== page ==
Parra has only pitched a total of seven innings since the end of May. As the race for the playoffs heats up in the second half, he is going to have to be ready to pitch in key situations whenever Prices calls on him. 12 walks in only 25 innings gives reason to worry. 

Relievers don't normally cost a team much in terms of money or trade pieces. A southpaw like the Chicago Cubs' James Russell would require more in return, but the Reds could also look at a less proven reliever. 

If the Reds make a deal at the deadline, it should be to add another southpaw to the bullpen. Although the bullpen wasn't used very much over the majority of the past six weeks, adding a shutdown left-hander has the ability to improve the team's playoff chances.

 

Depth at first base

Al Behrman/Associated Press

A month ago, the team's biggest need on offense may have been shortstop. However, a lot has changed since the beginning of June.

Zack Cozart is as good as it gets on defense and has once again started to swing the bat a little better as the year goes on. As long as he stays healthy, he will be able to help the team.

The team's biggest hole in terms of position player is its lack of infield depth, especially at first base. Votto is back on the disabled list and is likely out until the middle of August at best. When a team has Jay Bruce, a Gold Glove-caliber right fielder, playing first base occasionally, that's a problem.

Yes, the Reds are hoping to get Jack Hannahan back in a week or so. Is he going to be able to swing the bat well enough to help this team down the stretch? Hannahan is coming off of shoulder surgery to repair a torn labrum and will be at a disadvantage whenever he returns, since pitchers will be in midseason form when he will just be getting started.

Cincinnati is also without Phillips for four to six weeks, according to The Cincinnati Enquirer's John Fay. The club could look at adding depth at second base, but with Skip Schumaker, Ramon Santiago and Kristopher Negron as options at second, first-base depth is a more glaring need.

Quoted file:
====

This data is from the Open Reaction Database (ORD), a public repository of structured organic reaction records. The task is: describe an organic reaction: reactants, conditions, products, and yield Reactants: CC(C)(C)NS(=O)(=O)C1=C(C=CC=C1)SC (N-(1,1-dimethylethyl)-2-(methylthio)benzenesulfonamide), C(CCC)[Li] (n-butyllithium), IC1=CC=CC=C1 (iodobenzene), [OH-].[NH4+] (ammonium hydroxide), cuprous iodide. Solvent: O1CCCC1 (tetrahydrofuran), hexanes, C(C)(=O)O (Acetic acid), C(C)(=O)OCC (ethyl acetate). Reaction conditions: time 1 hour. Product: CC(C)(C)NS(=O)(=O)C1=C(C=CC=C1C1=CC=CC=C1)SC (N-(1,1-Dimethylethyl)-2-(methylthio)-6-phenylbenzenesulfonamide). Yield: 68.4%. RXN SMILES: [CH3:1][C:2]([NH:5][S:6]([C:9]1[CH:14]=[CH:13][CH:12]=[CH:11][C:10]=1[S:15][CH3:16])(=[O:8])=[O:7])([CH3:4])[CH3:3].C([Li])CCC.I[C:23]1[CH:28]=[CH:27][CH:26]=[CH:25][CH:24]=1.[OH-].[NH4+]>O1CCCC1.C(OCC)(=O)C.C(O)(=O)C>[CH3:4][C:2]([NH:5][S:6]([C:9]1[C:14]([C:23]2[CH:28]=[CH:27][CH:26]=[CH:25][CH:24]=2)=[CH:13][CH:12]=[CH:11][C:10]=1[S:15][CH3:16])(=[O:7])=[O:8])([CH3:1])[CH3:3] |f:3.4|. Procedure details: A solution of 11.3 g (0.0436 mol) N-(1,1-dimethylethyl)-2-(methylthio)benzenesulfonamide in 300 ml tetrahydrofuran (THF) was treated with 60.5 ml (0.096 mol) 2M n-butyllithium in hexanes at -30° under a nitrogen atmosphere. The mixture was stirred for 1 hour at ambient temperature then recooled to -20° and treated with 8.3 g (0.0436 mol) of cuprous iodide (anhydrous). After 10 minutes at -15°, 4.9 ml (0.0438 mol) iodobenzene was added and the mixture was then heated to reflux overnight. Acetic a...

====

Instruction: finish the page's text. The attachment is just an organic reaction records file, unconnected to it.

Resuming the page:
Al Behrman/Associated Press

A trade to address depth at the position looks like it would make sense. In the minors, the Reds have Donald Lutz and Neftali Soto who can play first base. They may be able to play the position, but their bats don't look ready for a pennant chase right now.

The Reds don't have a legitimate veteran option for first base right now. Brayan Pena, a catcher, appears to be the team's best option for the time being. Bruce will give it his best shot at first base, but Price is weakening two positions by playing the outfielder at first. Todd Frazier can shift over to first when needed, but he already has three errors in only 10 games there.

The only problem with trading for a first baseman is that the Reds can't trade for someone who can only play first base unless he will be a free agent after this season. Votto is locked up through at least 2023, making a trade for a player who could only play first base and is signed for more than this season pointless.

Cincinnati can look for a rental player for the position or for someone who could play left field as well as first base. The way injuries have hit the Reds this season, they should at least consider adding a decent bat for first base at the deadline. 

 

*All stats are via MLB.com